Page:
(Henderson, seen here making Shane Roller rapidly consider cutting to featherweight at WEC 40.)
No, we are not jumping on the Nate Diaz bandwagon. Not yet, at least.
In a recent interview with MMAJunkie, current UFC lightweight champion Ben Henderson resentfully admitted something that no athlete is ever quick to declare: He ain’t getting any younger. And because of this, it is getting harder and harder for a massive lightweight such as “Smooth” to make the required cut for each of his title defenses. How much weight does he cut? Henderson didn’t reveal the exact number, but several close sources claimed that the lightweight champ normally resides around the 180-pound mark often up to just a few days out from fight night. It’s a massive, draining cut for any athlete to undergo, and as we’ve seen in the past, can have devastating effects on the human body. Henderson is no different, and acknowledged that he has struggled to deal with the cut as he has gotten older:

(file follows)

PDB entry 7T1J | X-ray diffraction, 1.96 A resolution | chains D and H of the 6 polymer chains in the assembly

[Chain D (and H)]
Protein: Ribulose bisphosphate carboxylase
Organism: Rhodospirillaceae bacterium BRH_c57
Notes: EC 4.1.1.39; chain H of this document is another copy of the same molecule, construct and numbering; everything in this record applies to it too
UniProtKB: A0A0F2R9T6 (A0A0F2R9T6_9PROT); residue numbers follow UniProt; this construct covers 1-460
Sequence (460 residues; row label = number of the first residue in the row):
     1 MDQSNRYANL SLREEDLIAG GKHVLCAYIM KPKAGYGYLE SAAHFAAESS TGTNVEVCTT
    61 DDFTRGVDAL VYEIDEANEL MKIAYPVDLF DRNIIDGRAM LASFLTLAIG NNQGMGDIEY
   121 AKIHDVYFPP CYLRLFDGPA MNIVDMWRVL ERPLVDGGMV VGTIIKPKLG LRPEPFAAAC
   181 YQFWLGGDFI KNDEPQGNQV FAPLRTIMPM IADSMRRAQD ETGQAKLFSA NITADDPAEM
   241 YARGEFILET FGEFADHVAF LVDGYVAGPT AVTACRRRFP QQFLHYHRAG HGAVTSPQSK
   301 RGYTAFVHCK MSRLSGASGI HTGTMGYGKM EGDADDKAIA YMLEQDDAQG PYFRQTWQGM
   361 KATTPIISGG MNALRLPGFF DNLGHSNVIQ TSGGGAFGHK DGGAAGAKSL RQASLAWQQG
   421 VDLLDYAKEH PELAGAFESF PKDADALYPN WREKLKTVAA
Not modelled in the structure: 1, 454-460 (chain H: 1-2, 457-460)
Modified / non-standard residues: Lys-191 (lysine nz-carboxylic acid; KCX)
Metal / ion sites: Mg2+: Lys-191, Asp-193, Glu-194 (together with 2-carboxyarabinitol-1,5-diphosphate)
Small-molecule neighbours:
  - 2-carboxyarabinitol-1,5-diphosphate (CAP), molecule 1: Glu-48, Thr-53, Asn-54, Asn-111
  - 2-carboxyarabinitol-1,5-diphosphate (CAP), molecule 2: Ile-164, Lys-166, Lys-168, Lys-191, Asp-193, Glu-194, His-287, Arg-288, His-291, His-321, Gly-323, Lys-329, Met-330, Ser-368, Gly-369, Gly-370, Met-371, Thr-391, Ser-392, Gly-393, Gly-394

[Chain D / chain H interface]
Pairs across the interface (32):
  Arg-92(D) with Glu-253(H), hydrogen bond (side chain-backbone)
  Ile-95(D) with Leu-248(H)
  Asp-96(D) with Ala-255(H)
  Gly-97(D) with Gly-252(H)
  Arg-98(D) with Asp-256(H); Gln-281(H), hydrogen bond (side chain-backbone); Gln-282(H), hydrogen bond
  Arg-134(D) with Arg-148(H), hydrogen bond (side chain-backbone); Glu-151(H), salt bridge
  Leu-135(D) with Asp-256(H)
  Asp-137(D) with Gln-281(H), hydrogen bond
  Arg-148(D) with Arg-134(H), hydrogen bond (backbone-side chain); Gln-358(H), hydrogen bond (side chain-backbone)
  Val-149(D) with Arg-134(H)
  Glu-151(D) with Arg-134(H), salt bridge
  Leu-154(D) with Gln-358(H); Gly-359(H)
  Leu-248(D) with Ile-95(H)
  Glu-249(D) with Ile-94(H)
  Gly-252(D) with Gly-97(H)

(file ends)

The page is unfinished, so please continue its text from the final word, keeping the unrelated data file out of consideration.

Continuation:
When I was in college and wrestling, I would wrestle all day long and not get tired. I remember wrestling hard for five hours – literally five hours hard – and be just fine. I would eat friggin’ Taco Bell, be fine, and wrestle again.
I’m growing, but as far as maturing and getting thicker, I think I’m getting older right now, and it’s getting harder for me to lose the weight … and it’s harder for me to keep the weight off.
Henderson’s UFC on FOX 5 opponent, Nate Diaz, is no stranger to the difficulty of weight cutting, having moved up to welterweight to fight on several occasions but finding much less success there. The same could be argued for Henderson, who stands at a mere 5 foot 9 and would hold a distinct size disadvantage were he to move up in weight. But according to Henderson, it is only a matter of time until the choice is no longer an option.